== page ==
Evolution, Genetics, and Man

By Theodosius Dobzhansky | Go to book overview

8
Species

Darwin great book was entitled The Origin of Species (the full title was rather more ponderous: On the Origin of Species by Means of Natural Selection, or the Preservation of Favoured Races in the Struggle for Life). Darwin knew as well as anybody that formation of races and species is only a part of the grand story of evolution. The origin of species, however, was of crucial importance in Darwin's day, because of the current view that species were created entities which could not be produced by natural processes.

In a different way, species formation is also regarded as a critical stage of the evolutionary process in modern theories. Races of a species are populations which can, and often do, cross and exchange genes. Hybridization of races may, and sometimes does, lead to their fusion in a single population. This has actually happened, for example, to some human races, the members of which intermarried so frequently that the races disappeared as separate Mendelian populations. Races are genetically open systems, and the divergence of races is a reversible process; it can be undone by hybridization. Species, on the other hand, are genetically closed systems, since they exchange genes rarely, or not at all. Evolutionary divergence of Mendelian populations tends to become irreversible once the species level is reached. For example, man and chimpanzee are most unlikely ever to exchange genes or to form a hybrid population.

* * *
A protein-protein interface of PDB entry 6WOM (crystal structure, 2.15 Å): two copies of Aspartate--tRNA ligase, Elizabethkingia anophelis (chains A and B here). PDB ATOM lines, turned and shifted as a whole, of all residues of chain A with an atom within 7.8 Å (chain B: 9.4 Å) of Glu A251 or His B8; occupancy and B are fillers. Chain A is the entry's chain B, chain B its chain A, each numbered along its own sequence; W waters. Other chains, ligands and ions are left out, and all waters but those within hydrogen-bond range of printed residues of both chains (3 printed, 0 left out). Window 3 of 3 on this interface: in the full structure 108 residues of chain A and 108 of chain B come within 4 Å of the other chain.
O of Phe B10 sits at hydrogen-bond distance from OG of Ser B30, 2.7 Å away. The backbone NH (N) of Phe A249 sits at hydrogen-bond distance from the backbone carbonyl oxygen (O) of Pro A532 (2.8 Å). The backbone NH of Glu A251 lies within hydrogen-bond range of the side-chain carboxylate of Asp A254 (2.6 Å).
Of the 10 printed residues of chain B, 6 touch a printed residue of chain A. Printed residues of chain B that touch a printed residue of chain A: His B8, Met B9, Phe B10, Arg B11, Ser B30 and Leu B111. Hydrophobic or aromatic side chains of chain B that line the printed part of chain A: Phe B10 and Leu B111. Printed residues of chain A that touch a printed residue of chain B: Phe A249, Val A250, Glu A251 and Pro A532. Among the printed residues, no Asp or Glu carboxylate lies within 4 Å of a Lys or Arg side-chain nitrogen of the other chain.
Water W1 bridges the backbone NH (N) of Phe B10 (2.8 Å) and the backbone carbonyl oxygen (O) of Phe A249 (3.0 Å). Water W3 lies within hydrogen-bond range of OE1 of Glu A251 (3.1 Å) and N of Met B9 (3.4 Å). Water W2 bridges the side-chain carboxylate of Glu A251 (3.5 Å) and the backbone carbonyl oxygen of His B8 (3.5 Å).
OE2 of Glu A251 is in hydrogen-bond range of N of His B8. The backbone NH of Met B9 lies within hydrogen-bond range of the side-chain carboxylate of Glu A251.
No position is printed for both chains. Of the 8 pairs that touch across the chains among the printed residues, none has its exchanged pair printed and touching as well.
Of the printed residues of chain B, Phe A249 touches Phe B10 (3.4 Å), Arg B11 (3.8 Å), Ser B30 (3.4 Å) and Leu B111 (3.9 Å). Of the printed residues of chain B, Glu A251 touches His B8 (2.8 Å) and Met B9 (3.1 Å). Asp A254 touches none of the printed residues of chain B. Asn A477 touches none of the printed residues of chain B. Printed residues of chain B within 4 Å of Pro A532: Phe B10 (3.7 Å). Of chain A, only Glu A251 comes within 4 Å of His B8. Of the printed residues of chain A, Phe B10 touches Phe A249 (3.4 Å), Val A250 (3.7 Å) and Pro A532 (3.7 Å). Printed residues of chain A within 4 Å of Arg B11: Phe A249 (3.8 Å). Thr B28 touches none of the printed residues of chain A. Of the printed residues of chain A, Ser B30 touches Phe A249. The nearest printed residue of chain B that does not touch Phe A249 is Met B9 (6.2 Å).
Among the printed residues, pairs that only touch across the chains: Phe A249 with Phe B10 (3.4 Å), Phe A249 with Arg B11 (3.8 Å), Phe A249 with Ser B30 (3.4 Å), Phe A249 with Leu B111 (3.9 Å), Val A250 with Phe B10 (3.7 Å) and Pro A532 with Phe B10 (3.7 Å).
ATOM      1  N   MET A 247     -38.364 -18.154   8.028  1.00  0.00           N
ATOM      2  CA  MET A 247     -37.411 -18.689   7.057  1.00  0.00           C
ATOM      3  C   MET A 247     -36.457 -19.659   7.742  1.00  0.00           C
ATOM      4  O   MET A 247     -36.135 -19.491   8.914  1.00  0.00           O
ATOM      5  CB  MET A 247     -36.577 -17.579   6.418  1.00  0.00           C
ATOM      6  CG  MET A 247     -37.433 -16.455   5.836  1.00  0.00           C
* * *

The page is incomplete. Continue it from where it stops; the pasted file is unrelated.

A minority of modern evolutionists, among whom Goldschmidt is most prominent, believe that the known factors of evolution--mutation, gene recombination, selection, and genetic drift--account only for "microevolution," which is usually equated with race formation. Other,

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